So I’m standing outside the Iraqi parliament building with my translator, who we’ll call Mr. Mohammed. It’s about 10:30 am. We’re waiting for approval so we can go inside and talk to Iraqi politicians, supposedly at work at passing an election law so they can hold a vote in January. After the election, the Americans are supposed to go home.
Hastings: Gee, there haven’t been any real big bombings in Baghdad since August 19.
Mr. Mohammed: No, there haven’t been.
Three minutes pass.
Boom, the ground shakes. A black plume of smoke appears about a mile or so away.
30 seconds or so pass.
Boom, same deal.
Sirens, random gunshots, folks light cigarettes etc.
Mr. Mohammed: Mike, you shouldn’t have said anything.
Hastings: I know, and just when I was begining to convince myself that things were kind of peaceful here.
Anyway, a pretty horrible day in Baghdad. At least 10074 people two dozen people were killed, scores more wounded. Nobody seems to know who’s really behind the bombings, though the consensus “on the Iraqi street” (and even claims made by parliamentarians) is that the violence is politically driven. That is, the people conducting the violence are also involved in the political process, and the aim of today’s attack(on the Ministry Justice, which is right near the Baghdad Mayor’s office, and also an important hotel where Iraqi VIP’s stay) is to destabilize the Maliki government before the elections in January. To make Maliki look weak, in other words. Both this attack–and the Aug. 19 attack–seem to be testing the government, striking in an area that is supposed to be well protected and secure. But, like I said, it’s Iraq, and no one seems to really know.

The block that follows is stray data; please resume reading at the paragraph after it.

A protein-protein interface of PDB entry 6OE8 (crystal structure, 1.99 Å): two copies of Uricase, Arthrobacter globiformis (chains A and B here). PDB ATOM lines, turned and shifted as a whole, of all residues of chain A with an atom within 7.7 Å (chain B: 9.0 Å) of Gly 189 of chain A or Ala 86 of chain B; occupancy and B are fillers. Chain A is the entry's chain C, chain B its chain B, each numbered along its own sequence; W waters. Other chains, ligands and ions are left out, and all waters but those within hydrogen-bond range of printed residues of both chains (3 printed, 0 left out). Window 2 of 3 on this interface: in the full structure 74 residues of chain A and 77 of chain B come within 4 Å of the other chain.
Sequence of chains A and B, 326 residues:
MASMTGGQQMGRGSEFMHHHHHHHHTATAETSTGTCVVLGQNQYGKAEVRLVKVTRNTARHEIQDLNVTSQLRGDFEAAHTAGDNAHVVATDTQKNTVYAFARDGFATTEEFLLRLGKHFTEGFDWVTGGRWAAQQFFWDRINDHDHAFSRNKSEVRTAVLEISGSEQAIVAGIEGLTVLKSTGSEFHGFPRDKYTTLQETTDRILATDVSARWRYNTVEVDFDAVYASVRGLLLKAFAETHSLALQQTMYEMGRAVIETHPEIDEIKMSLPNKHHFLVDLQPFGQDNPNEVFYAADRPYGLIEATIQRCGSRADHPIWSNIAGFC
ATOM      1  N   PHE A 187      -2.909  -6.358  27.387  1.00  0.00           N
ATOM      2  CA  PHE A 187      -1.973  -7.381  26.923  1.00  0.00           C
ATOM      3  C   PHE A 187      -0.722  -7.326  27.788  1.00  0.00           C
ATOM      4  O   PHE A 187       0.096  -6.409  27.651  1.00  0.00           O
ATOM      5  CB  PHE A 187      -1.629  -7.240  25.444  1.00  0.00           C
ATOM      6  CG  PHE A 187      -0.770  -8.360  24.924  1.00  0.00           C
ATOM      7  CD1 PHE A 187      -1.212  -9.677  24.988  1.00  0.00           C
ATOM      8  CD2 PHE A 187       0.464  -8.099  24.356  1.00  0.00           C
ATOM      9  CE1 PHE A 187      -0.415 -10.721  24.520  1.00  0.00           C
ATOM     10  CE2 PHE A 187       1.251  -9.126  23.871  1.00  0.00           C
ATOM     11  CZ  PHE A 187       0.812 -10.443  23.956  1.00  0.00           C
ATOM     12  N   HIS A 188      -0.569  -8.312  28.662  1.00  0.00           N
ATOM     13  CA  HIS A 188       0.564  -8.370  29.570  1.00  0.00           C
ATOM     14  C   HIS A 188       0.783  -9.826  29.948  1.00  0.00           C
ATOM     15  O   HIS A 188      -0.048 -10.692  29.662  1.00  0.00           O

UPDATE: The WSJ’s Gina Chon has immediate onscene details.
The Baghdad municipality is just a few hundred yards from the ministry of foreign affairs, which was heavily damaged in the August attacks. The two explosions Sunday blew out windows on many of the floors of the nearby Mansour hotel, one of Baghdad’s best hotels. The ceiling of at least one floor of the hotel caved in.
The hotel hosts the Chinese embassy. Shortly after the blast, residents and visitors weren’t allowed to leave the hotel. Body parts littered the hotel parking lot. Dozens of charred cars smoldered in the area around the blast.